Disputes involving parental rights are difficult. The North Carolina Court of Appeals decided a case where the petitioners were the grandparents.
The Law Office of Attorney Janet Pittman Reed (N/A:N/A)
JACKSONVILLE, NORTH CAROLINA, UNITED STATES, May 14, 2019 /EINPresswire.com/ — In the Matter of K.L.C. case is an unpublished case from the North Carolina Court of Appeals. The trial court’s decision to terminate parental rights was overturned on appeal because the petitioners, the paternal grandparents of the minor child, lacked standing.
“Due to Respondent-mother’s substance abuse, on 20 January 2015, the juvenile court adjudicated Karl as neglected and placed him in the legal and physical custody of his father. Karl came to live with Petitioners following his father’s death on 27 July 2017.” The paternal grandparents subsequently filed a petition to terminate Respondent-mother’s parental rights on September 26, 2017. “The trial court held a hearing on the termination petition on 30 April 2018. In an ‘Order Terminating Parental Rights’ entered 22 June 2018, the court adjudicated the existence of grounds to terminate Respondent-mother’s parental rights for (1) willfully abandoning Karl pursuant to N.C. Gen. Stat. § 7B-1111(a)(7), and (2) failing to provide him with substantial support or consistent care pursuant to N.C. Gen. Stat. § 7B-1111(a)(5).2 The trial court further determined that terminating Respondent-mother’s parental rights was in Karl’s best interest.”
On appeal, Respondent-mother argued that the paternal grandparents lacked standing to file a petition to terminate parental rights. “’Standing to file a petition or motion to terminate parental rights is conferred by N.C. Gen. Stat. § 7B-1103.’ In re N.G.H., 237 N.C. App. 236, 237, 765 S.E.2d 550, 551 (2014). Section 7B-1104 of the Juvenile Code requires the pleading to include, inter alia, ‘[t]he name and address of the petitioner or movant and facts sufficient to identify the petitioner or movant as one authorized by [section] 7B-1103 to file a petition or motion’ to terminate the respondent’s parental rights. N.C. Gen. Stat. § 7B-1104(2). Of particular significance here, this Court has held that the petition must also ‘include any document or order through which the petitioner claims standing that will enable the court to determine whether it has subject matter jurisdiction.’ In re N.G.H., 237 N.C. App. at 237, 765 S.E.2d at 551. ‘Where there is no proper petition, . . . the trial court has no jurisdiction to enter an order for termination of parental rights.’”
Here, the paternal grandparents sought standing by asserting that they filed a petition to adopt the minor child, but failed to attach adoption petition to the termination petition. “In her written answer, Respondent-mother admitted ‘based on information and belief’ that Petitioners had filed a petition to adopt Karl, but denied that they ‘filed a valid petition to adopt because . . . Petitioners lack standing to file [a] petition to adopt, pursuant to N.C.G.S. §48-2-301 and §48-3-201’ . . . . Section 48-2-301 of our General Statutes allows a prospective adoptive parent to file a petition for adoption under Chapter 48 ‘only if [the] minor has been placed with the prospective adoptive parent pursuant to Part 2 of Article 3 of this Chapter unless the requirement of placement is waived by the court for cause.’”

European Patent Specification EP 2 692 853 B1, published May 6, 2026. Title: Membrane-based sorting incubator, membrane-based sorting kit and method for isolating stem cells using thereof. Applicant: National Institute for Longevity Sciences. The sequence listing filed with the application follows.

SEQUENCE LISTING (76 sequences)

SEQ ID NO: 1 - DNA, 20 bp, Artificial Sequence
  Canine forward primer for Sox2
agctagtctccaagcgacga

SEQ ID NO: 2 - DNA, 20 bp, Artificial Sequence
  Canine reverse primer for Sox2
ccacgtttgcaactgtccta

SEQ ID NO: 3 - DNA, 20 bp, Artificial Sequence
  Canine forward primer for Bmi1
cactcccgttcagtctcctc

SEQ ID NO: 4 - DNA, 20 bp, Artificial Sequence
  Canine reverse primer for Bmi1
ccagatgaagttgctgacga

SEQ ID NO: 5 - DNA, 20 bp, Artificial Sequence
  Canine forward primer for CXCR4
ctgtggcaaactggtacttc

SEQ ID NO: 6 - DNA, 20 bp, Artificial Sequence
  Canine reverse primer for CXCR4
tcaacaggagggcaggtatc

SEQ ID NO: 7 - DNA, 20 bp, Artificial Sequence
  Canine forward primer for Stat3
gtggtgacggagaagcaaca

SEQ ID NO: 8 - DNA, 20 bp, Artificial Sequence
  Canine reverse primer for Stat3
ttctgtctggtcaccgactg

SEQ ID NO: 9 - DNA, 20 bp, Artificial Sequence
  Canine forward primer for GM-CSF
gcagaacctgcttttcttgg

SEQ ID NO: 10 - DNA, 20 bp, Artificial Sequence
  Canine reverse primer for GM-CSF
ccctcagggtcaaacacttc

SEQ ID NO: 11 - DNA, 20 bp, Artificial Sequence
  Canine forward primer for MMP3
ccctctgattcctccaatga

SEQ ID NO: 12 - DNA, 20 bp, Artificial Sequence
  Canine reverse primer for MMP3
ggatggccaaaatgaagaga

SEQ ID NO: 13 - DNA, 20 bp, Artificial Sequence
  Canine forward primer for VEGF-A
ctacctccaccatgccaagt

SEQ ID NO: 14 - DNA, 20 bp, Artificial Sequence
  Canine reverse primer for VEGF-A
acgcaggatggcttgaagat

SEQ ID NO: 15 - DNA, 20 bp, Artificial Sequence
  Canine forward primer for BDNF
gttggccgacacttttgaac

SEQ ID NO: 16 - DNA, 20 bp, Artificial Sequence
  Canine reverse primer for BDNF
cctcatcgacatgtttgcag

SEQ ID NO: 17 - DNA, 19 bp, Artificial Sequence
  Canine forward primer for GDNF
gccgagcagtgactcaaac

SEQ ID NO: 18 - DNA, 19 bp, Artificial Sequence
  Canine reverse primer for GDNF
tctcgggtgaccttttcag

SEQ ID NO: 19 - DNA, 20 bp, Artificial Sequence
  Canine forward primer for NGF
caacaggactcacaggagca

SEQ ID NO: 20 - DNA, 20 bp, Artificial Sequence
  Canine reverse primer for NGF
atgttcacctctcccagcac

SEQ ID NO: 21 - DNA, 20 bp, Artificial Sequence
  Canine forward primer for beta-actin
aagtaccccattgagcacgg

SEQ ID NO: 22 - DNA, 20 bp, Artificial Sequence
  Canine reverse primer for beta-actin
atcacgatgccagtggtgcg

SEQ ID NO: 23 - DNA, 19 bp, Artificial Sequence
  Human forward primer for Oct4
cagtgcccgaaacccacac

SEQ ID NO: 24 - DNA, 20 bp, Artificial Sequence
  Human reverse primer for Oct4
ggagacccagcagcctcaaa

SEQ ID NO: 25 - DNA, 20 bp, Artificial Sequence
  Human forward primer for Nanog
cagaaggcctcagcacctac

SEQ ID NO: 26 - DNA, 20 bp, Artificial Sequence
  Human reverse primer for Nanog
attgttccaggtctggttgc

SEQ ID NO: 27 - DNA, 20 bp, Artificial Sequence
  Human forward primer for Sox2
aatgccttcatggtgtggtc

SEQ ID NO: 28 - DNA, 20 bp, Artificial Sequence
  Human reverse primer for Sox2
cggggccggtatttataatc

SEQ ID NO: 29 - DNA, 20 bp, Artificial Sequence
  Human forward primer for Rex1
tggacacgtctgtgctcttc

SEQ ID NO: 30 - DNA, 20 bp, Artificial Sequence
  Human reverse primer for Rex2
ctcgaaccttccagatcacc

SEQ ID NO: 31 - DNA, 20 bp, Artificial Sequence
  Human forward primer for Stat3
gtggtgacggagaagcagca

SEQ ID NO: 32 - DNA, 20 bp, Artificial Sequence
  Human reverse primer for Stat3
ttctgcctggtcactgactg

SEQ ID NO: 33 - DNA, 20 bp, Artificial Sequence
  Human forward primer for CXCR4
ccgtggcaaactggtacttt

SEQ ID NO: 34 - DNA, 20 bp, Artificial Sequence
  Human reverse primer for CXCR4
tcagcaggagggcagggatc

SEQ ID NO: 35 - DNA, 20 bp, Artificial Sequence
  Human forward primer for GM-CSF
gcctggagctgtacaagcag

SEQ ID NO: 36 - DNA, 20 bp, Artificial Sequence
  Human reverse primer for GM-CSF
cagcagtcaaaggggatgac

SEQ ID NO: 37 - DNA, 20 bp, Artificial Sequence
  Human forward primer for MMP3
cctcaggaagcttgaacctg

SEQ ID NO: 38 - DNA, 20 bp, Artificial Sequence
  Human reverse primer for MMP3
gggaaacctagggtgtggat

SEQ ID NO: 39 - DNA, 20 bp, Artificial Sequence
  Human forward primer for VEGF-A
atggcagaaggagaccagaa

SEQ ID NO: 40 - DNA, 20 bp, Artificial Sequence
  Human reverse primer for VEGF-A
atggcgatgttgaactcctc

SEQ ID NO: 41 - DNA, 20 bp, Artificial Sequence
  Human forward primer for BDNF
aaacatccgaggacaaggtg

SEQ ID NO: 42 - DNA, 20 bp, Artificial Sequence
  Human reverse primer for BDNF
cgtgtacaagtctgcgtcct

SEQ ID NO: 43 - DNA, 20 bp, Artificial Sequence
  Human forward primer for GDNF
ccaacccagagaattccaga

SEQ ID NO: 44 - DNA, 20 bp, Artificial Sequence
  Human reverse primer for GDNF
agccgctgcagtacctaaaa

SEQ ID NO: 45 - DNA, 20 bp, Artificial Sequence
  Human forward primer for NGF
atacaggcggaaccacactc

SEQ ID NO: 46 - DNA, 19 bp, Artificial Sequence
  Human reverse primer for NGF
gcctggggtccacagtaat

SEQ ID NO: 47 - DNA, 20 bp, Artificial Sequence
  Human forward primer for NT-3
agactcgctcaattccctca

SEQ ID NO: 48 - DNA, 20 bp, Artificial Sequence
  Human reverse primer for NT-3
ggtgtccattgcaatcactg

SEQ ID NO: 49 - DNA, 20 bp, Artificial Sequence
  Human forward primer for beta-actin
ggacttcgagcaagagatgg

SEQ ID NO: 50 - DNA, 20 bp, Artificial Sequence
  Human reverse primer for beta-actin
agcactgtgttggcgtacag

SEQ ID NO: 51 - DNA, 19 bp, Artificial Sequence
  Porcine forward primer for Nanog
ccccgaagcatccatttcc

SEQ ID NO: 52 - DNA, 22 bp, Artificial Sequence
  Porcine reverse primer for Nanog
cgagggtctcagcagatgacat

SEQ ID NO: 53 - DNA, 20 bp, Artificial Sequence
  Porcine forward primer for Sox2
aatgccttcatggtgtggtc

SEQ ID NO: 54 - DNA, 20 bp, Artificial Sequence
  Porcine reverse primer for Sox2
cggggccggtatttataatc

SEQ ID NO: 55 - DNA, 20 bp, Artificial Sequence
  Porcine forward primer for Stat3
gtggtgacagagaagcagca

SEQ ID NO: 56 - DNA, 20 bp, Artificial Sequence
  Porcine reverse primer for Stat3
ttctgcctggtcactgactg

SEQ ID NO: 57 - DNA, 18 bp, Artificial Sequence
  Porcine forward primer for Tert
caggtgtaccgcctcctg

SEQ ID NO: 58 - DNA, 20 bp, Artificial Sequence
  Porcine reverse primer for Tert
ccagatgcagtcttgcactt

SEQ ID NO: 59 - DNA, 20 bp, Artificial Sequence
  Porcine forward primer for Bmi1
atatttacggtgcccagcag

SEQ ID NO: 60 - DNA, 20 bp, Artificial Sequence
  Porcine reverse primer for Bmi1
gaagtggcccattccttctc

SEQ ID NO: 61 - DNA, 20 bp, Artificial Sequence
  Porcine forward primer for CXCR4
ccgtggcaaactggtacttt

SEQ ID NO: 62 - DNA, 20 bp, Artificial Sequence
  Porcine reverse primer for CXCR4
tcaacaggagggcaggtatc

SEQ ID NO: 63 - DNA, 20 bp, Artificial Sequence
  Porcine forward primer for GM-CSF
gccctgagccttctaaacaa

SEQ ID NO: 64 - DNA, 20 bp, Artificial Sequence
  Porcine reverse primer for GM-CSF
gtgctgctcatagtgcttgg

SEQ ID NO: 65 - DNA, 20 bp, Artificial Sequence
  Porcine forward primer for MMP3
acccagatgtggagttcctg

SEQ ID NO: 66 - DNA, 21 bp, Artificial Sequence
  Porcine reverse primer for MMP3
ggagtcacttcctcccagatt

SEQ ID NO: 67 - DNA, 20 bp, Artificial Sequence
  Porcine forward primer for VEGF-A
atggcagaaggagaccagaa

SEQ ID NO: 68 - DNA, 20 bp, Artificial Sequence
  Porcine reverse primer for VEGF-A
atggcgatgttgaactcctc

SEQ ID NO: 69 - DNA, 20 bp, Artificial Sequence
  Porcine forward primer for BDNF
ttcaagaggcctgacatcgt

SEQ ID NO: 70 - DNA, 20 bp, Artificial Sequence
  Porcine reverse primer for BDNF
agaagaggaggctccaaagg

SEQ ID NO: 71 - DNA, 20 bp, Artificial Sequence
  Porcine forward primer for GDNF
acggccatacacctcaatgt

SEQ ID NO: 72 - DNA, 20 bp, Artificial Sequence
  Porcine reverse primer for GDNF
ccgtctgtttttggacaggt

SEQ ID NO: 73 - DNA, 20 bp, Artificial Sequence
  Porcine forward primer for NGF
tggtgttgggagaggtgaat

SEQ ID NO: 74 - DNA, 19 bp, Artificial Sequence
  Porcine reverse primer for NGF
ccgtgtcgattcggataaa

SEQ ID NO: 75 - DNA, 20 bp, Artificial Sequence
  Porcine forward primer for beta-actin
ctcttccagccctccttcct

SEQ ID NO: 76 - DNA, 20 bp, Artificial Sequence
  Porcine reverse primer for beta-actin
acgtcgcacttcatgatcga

While Respondent-mother’s counsel agreed at trial that such a waiver was subsequently obtained, counsel argued that it did not cure the defect in standing because the waiver was not obtained at the time the termination petition was filed. The Court of Appeals “held that their failure to attach a copy of the adoption petition to their termination petition—or to incorporate the adoption petition into the record by other means—deprived the trial court of jurisdiction.”
Although there was unsworn representation by the petitioner’s counsel at trial, there was nothing in the trial record to establish that the adoption petition requirement had been met. Therefore, the petitioners lacked standing and trial court’s order terminating parent rights was vacated.
The case is In the Matter of K.L.C., No. COA18-1003.
About Janet Reed
Janet P. Reed is an attorney in Jacksonville, North Carolina, and handles Family Law cases such as Divorce & Separation, Personal Injury, Traffic, Criminal Law, Driver’s License Restoration Services, and Civil Litigation cases.
Attorney Profile: https://solomonlawguild.com/janet-p-reed
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Source: EIN Presswire